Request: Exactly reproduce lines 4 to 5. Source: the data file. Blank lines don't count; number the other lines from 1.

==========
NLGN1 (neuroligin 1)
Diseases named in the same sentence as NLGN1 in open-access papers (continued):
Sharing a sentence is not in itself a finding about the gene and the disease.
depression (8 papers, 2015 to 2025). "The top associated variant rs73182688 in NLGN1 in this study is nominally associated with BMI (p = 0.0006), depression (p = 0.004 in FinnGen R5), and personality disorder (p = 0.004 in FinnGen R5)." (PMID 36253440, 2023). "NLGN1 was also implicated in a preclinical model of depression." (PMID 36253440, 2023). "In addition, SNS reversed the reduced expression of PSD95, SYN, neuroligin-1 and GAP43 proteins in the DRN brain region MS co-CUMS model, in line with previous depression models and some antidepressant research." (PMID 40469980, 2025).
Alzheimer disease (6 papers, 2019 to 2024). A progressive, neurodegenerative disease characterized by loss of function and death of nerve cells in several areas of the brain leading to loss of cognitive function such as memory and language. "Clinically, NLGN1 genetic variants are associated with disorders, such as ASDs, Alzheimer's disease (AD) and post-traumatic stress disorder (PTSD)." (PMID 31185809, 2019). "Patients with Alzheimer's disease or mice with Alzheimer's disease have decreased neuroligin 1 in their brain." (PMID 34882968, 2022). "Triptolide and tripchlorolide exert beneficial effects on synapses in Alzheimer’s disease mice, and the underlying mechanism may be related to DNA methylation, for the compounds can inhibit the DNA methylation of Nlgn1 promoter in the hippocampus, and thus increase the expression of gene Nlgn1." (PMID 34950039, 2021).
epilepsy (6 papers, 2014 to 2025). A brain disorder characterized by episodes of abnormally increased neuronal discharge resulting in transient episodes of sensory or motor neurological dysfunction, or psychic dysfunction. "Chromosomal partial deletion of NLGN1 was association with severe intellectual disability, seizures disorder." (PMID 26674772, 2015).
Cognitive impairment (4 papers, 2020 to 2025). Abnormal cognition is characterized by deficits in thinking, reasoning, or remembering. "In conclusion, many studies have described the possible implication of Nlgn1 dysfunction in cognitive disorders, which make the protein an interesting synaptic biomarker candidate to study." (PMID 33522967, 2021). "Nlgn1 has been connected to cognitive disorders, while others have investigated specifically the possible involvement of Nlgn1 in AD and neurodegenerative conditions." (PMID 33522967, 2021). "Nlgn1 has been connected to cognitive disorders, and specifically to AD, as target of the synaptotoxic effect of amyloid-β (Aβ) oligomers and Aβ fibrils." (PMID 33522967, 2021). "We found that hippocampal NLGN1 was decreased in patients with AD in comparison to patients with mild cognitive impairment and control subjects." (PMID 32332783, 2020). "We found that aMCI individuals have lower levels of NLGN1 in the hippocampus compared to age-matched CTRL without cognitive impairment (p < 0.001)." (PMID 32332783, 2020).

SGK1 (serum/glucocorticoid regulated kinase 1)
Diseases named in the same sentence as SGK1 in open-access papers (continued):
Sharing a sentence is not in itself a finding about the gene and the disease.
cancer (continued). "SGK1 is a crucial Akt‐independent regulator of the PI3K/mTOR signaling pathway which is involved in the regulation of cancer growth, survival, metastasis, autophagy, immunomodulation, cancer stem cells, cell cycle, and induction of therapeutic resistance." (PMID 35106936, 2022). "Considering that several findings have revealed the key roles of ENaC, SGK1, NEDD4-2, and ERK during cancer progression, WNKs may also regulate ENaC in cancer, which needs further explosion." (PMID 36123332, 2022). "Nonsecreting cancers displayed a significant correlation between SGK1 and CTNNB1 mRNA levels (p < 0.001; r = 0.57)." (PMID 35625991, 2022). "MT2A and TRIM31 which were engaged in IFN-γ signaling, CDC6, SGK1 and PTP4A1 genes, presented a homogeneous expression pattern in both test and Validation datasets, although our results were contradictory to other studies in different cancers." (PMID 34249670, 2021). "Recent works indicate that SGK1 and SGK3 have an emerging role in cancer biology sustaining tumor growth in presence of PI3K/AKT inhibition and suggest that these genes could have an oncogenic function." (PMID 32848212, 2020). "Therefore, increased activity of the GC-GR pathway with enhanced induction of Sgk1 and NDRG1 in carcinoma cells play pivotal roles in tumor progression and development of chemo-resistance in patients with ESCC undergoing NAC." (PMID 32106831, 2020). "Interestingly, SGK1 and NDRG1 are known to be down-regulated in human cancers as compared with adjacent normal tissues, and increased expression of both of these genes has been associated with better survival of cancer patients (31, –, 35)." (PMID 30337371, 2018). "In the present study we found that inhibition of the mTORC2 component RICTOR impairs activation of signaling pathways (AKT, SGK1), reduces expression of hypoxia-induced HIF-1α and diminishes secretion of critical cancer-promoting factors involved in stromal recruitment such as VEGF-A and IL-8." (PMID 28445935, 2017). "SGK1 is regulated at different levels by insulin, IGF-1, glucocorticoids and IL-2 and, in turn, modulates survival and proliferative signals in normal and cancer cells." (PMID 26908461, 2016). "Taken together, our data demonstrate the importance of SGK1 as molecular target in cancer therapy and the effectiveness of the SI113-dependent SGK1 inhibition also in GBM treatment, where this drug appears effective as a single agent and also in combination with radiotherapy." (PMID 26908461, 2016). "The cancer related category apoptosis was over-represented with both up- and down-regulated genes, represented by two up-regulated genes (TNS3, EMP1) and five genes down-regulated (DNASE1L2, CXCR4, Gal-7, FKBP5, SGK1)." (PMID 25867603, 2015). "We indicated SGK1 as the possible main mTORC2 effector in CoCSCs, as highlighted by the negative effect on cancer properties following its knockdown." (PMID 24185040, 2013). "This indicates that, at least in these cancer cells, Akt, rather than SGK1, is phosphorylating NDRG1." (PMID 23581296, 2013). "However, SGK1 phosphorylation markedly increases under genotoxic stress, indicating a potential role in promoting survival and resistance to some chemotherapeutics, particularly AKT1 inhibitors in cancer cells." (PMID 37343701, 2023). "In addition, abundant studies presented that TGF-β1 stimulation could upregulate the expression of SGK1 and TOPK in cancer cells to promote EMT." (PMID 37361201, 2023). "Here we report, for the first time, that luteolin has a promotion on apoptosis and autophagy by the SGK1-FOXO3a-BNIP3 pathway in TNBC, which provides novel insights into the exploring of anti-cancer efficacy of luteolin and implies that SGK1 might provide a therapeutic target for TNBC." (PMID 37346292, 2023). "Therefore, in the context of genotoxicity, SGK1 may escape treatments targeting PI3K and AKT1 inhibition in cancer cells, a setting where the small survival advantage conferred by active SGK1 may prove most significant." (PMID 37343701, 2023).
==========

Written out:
depression (8 papers, 2015 to 2025). "The top associated variant rs73182688 in NLGN1 in this study is nominally associated with BMI (p = 0.0006), depression (p = 0.004 in FinnGen R5), and personality disorder (p = 0.004 in FinnGen R5)." (PMID 36253440, 2023). "NLGN1 was also implicated in a preclinical model of depression." (PMID 36253440, 2023). "In addition, SNS reversed the reduced expression of PSD95, SYN, neuroligin-1 and GAP43 proteins in the DRN brain region MS co-CUMS model, in line with previous depression models and some antidepressant research." (PMID 40469980, 2025).
Alzheimer disease (6 papers, 2019 to 2024). A progressive, neurodegenerative disease characterized by loss of function and death of nerve cells in several areas of the brain leading to loss of cognitive function such as memory and language. "Clinically, NLGN1 genetic variants are associated with disorders, such as ASDs, Alzheimer's disease (AD) and post-traumatic stress disorder (PTSD)." (PMID 31185809, 2019). "Patients with Alzheimer's disease or mice with Alzheimer's disease have decreased neuroligin 1 in their brain." (PMID 34882968, 2022). "Triptolide and tripchlorolide exert beneficial effects on synapses in Alzheimer’s disease mice, and the underlying mechanism may be related to DNA methylation, for the compounds can inhibit the DNA methylation of Nlgn1 promoter in the hippocampus, and thus increase the expression of gene Nlgn1." (PMID 34950039, 2021).